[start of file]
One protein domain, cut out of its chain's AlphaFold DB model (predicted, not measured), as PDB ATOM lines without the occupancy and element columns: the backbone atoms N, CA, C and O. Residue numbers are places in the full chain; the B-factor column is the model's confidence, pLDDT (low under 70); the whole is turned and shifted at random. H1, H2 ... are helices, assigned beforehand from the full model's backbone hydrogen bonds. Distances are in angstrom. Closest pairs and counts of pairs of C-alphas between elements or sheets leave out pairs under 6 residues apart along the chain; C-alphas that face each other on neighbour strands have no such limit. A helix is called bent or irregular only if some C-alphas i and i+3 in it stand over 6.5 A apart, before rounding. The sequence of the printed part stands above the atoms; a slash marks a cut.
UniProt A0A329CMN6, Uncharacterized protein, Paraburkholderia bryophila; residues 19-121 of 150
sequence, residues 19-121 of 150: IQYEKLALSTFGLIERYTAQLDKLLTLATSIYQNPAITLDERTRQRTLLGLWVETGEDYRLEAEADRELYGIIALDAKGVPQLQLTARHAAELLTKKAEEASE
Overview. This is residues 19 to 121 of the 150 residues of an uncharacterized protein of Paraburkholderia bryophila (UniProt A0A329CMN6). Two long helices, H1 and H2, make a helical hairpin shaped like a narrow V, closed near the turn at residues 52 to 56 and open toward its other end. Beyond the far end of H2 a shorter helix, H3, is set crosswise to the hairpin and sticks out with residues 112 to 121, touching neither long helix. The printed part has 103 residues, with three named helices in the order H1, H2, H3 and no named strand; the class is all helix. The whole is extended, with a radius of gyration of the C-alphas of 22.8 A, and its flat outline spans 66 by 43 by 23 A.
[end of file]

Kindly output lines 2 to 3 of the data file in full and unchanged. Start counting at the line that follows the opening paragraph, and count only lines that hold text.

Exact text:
sequence, residues 19-121 of 150: IQYEKLALSTFGLIERYTAQLDKLLTLATSIYQNPAITLDERTRQRTLLGLWVETGEDYRLEAEADRELYGIIALDAKGVPQLQLTARHAAELLTKKAEEASE
Overview. This is residues 19 to 121 of the 150 residues of an uncharacterized protein of Paraburkholderia bryophila (UniProt A0A329CMN6). Two long helices, H1 and H2, make a helical hairpin shaped like a narrow V, closed near the turn at residues 52 to 56 and open toward its other end. Beyond the far end of H2 a shorter helix, H3, is set crosswise to the hairpin and sticks out with residues 112 to 121, touching neither long helix. The printed part has 103 residues, with three named helices in the order H1, H2, H3 and no named strand; the class is all helix. The whole is extended, with a radius of gyration of the C-alphas of 22.8 A, and its flat outline spans 66 by 43 by 23 A.